When Selling a Smart Home, Don’t Look Stupid
January 7, 2016
In more home showings today, you may need to show off a home’s high-tech features, including the ability to control lights, thermostats, and a home’s appliances from a smartphone, tablet, or central hub in the home. Smart home technology has grown drastically in recent years as the tech gets easier to use and more affordable. That has put real estate professionals at the forefront of showing off the tech behind how a home can operate smarter.
On Wednesday at CES 2016, the consumer electronics trade show taking place in Las Vegas this week, Coldwell Banker Real Estate sponsored a session — “Selling Smarter: Real Estate and The Smart Home” — that featured both leading smart home companies such as Nest and Lutron and industry experts who highlighted how “smart” has become the next big trend in real estate.
As smart home tech catches on more rapidly, some agents are increasingly talking up the selling points of smart home features in their MLS listing descriptions and taking the time to highlight the features during home tours. Some agents are even exploring staging a home with portable devices to show how buyers can make a home smarter and more connected.
After all, it’s what a growing number of buyers say they want. The Coldwell Banker Smart Home Marketplace Survey, released this week, shows many home owners would be willing to pay extra to “smart stage” their home. Of more than 4,000 Americans polled, more than half of home owners — 54 percent — say they would purchase or install smart home products if they were selling their home and knew that doing so would make it sell faster. What’s more, 65 percent of those home owners said they would be willing to pay $1,500 or more to add such products.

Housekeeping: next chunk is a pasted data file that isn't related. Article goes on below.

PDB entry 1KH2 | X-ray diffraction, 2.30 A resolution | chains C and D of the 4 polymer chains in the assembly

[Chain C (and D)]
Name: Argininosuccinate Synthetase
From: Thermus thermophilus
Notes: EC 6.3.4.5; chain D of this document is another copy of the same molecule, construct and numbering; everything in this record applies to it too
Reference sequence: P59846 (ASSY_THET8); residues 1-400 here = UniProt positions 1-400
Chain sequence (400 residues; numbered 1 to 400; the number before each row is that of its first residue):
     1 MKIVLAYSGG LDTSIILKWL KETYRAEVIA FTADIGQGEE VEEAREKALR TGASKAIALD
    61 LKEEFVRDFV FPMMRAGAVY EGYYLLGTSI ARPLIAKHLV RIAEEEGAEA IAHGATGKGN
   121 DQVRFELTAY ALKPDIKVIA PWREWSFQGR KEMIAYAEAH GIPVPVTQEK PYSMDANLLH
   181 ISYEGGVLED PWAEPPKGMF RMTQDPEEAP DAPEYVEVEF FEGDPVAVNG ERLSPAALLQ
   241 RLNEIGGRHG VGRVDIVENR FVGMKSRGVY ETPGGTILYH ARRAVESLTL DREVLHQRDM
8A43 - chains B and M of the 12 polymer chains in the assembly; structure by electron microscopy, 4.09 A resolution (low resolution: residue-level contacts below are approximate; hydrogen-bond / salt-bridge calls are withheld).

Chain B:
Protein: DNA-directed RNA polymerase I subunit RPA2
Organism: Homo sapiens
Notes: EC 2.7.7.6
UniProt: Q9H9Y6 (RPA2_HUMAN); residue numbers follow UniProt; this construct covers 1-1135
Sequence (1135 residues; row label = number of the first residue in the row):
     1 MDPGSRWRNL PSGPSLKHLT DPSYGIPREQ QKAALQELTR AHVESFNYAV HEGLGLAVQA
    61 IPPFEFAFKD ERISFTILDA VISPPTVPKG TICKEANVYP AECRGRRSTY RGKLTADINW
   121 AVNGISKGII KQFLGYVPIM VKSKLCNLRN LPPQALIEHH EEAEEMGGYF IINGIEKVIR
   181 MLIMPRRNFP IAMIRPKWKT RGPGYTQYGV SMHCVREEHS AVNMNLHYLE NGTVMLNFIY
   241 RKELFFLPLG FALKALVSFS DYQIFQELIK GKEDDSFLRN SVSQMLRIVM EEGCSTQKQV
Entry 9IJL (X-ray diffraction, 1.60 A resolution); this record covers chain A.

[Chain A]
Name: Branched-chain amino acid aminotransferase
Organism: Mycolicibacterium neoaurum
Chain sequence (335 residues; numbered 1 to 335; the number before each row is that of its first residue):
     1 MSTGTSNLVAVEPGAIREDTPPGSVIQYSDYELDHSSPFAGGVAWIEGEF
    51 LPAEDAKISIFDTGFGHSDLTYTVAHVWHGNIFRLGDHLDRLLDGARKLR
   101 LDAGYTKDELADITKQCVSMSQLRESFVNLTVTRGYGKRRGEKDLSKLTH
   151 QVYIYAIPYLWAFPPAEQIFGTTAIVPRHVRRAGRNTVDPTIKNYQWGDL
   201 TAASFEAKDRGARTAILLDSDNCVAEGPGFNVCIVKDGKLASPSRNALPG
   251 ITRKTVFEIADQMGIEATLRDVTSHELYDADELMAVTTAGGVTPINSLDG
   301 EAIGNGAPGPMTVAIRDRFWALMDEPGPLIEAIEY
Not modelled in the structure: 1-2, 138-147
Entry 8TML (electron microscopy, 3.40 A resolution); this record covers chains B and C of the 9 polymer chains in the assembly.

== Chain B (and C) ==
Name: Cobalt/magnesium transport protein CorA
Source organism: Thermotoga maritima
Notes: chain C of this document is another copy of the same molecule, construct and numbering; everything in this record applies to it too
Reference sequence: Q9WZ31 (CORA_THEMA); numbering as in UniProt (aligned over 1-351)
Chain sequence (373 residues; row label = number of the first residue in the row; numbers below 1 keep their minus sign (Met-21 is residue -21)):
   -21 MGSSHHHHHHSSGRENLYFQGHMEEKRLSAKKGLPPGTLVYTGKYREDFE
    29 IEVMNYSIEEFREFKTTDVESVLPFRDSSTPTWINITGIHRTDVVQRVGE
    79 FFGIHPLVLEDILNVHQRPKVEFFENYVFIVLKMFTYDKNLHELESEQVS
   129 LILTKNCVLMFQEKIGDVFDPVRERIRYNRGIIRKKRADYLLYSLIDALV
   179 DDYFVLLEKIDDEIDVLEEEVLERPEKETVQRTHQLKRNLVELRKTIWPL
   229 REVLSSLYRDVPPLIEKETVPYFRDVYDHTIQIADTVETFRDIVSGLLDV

The products drawing the most attention to smart home technology, according to survey respondents, are centered on security (such as locks and alarm systems), temperature controls (thermostats and fans), lighting systems, and safety (including fire and carbon monoxide detectors and night lights).
Early expectations were that the smart home would become more mainstream by 2020 or later. But the smart home is here now and abundant products are available to make homes more connected than ever, said Sean Blankenship, CMO of Coldwell Banker Real Estate at Wednesday’s session. The technology has become easier to operate, more connected to other tech devices, and more affordable, panelists said. Coldwell Banker Real Estate is cosponsoring the CES 2016 Smart Home Marketplace, which nearly doubled in size from last year.
Tech trends: Follow our continuing coverage of CES 2016.
“The Jetsons are here,” said Michael Smith, vice president of sales at Lutron Electronics, a leader in smart home lighting controls. “They are your next-door neighbors now.”
The technology is expected to continue to increase in popularity as more devices such as those from Nest, Amazon’s Echo, and Lowe’s Iris, among others, join a growing number of partnerships that are expected to broaden the connections that can be made at home.
As for agents, those who fail to keep up with the Jetsons may find themselves missing an important value differentiator in presenting a home.
For example, Danny Hertzberg, a sales associate with Coldwell Banker Real Estate in Miami Beach, Fla., said he’s been to a listing appointment where the selling agent didn’t even know how to turn on the home’s lights because she was not familiar with the smart home technology.
“Smart home technology has become an aspect of differentiation,” Hertzberg said. “It’s one way to stand out when competing against similar properties. ... It’s important for agents to understand the technology because your clients most likely do. It’s your job to add value and to be able to explain how the smart home could make buyers’ lives easier.”
—Melissa Dittmann Tracey, REALTOR® Magazine
Updated: November 12, 2018